After spending the last 20 years sitting on the sidelines, the right opportunity has presented itself for Leroy Robinson to come out and compete with the Knightworks Design OSCAAR Hot Rods this season.
“My thoughts going into this season is I’m bringing a 40-year-old racecar out of retirement, out of the wrecking yard basically, and I’m going to give it all I got and give it one more kick at the can,” he said. “I’m 52-years-old and I really want to give her a whirl.”
Robinson’s interest in racing was re-sparked through his friendship with Lucas Oil Sportsman Cup Series competitor Bob Merrifield.
“My cousin was getting married and we were all going down to Mexico for his wedding, and we were sitting in my barn in the garage,” Robinson recalled. “I told him that I had to get him drunk in Mexico as he was the only person that I knew that had a car, and I wanted to drive one more time. So that was the big joke, and we all started laughing and joking about it.
“A couple weeks later, my cousin and I were sitting at the barn and he says, ‘Why don’t we go watch Bob race?’ I told him ‘naw,’ and he said that we should go as they’re just at Sauble Beach. So we ended up going to – and that’s how it all started. I got hooked right in it again. I jumped in both feet, and two weeks later, I started building this car.”
The Camaro that Robinson will be driving this season has a lot of family history, as his dad and uncle built the car back in 1976. Robinson was able to get the car in possession after coming across it in a wrecking yard 23 years ago.
“I sat on the car, didn’t know what I was going to do with it,” he explained. “I was going to put it on the street at one time, and then I had a fan send me a link to the OSCAAR Hot Rods. I looked at the rules package and the blood started boiling all over again.”
The car represents a piece of racing history, as it was done based on the first chassis design by Howe Racing Enterprises. Considered a super late at that time, the first cars by Ed Howe and Tom Mater were built in 1973, named ‘Going’ and ‘Gone,’ going on to win 77 races between them during the season.
Now bringing the car back, Robinson’s goal is to run as many races as he can financially, right now setting his budget at five races for the 2019 campaign.
“I would like to hit all the races if I could get some sponsorship money,” he commented. “I’m trying. It’s tough. I’m coming back after 30 years of retirement, so it’s a big step for me to come back and I’m ready to come back full bore.”
Looking at the wide variety of speedways on this year’s calendar, Robinson admits that he is most excited to get to Jukasa Motor Speedway.
The excitement is high across the board, with the constant growth of the series only adding to the hype.
“There are some guys building some really nice cars out there, from what I can see,” he commented. “I spoke with some of them over the computer and they’ve been very helpful, like Tyler Hawn. I never met him, but I commend that man with everything I’ve got as he’s been a really nice guy. I think this series is a great series, and it’s up-and-coming, and there’s nothing but growth that come out of the series.”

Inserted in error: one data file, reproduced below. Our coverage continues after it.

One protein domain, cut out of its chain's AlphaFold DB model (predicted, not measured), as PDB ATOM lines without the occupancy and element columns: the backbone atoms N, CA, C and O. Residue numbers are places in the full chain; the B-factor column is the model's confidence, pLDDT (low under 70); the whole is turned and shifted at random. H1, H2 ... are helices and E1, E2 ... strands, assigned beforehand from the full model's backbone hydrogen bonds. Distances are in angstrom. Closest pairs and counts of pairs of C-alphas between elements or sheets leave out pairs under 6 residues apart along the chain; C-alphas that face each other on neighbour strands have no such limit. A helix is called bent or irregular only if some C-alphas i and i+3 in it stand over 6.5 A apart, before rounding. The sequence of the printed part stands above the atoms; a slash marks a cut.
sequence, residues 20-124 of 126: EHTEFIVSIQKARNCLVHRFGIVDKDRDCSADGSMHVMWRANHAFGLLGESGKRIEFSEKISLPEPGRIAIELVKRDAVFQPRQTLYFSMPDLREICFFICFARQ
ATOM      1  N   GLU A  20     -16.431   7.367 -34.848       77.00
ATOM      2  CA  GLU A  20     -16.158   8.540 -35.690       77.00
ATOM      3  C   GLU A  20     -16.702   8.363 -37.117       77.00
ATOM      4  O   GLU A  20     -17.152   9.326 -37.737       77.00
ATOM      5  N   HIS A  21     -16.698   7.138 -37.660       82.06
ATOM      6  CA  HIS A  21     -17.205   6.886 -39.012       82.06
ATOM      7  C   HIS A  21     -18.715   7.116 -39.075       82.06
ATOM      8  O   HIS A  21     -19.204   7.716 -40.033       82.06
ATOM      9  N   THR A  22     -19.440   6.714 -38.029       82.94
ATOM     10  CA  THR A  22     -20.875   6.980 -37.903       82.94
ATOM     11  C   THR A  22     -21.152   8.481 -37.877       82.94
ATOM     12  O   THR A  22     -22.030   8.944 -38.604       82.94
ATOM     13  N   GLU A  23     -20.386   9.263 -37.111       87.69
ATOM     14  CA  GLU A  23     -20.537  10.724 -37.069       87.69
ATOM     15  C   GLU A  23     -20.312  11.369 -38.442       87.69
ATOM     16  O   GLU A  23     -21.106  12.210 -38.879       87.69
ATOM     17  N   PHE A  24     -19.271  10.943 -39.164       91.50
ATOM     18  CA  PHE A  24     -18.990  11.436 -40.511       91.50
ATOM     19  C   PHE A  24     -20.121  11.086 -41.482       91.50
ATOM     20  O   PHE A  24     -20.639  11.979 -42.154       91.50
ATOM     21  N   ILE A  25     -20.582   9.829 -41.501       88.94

Robinson went on to say that he’s been watching every single video posted of the races thus far on YouTube.
“The drivers are fabulous,” he continued. “They look like they’re out there for a good time and not to wreck each other. They’re out there to be competitive, but they’re out there to save their cars.
“I really like how you’ve taken the time to reach out and speak to the drivers. Any information that I needed from (series president) Dave (Gainforth), he has either forwarded me a link or hooked me up with someone directly to speak with. So it’s been a very pleasureful experience joining the series.”
Based on what he has watched thus far, he says the guys to watch entering the 2019 campaign would be Tyler Hawn, Jeremy McLean, and Brad Martin.
As noted, racing has always been part of the Robinson family, as his grandfather was head of the Western Ontario Stock Car Association. That was then followed by a pair of his sons competing, leading to Robinson getting behind the wheel himself.
It’s fitting in seeing Robinson bring this particular car out, as he hasn’t ever forgotten where things began in the sport. He paid homage to the veterans by putting on an old timer’s racer in 1989 at Checkered Flag Motor Speedway, something that he calls his most memorable moment in racing to date.
“I brought all the old drivers back from the 50’s and 60’s to drive a modern racecar,” he recalled. “I had 30-something drivers all race. Some of these hadn’t sat in these cars for over 25 years. They came out, and they put on a helluva show. It was really, really cool.
“That was when I quit racing because my dream was to have my uncle drive my racecar. In 1989, he came out of retirement and drove my racecar. The following week, I came home and sold everything – and never went back to the race track until two years ago.”
By: Ashley McCubbin